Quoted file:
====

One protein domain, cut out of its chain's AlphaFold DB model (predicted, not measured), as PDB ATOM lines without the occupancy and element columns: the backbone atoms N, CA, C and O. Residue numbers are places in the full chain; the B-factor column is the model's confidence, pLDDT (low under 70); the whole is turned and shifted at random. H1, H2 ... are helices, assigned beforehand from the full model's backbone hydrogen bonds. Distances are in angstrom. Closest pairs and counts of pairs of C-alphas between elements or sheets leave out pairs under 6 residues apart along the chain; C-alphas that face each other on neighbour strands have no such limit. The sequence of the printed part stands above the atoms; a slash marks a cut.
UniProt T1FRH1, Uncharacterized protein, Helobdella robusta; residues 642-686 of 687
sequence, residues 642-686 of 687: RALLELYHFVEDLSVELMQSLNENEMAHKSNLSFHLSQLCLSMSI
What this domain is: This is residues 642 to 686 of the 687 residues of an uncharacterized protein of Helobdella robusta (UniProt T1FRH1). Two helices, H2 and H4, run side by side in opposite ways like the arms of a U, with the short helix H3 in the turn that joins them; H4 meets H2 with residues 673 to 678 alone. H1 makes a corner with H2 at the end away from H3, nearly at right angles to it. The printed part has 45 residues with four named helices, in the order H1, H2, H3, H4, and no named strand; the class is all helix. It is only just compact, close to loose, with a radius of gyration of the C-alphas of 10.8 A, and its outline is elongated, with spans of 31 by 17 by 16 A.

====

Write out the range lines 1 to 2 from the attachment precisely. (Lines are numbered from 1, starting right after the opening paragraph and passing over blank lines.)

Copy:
UniProt T1FRH1, Uncharacterized protein, Helobdella robusta; residues 642-686 of 687
sequence, residues 642-686 of 687: RALLELYHFVEDLSVELMQSLNENEMAHKSNLSFHLSQLCLSMSI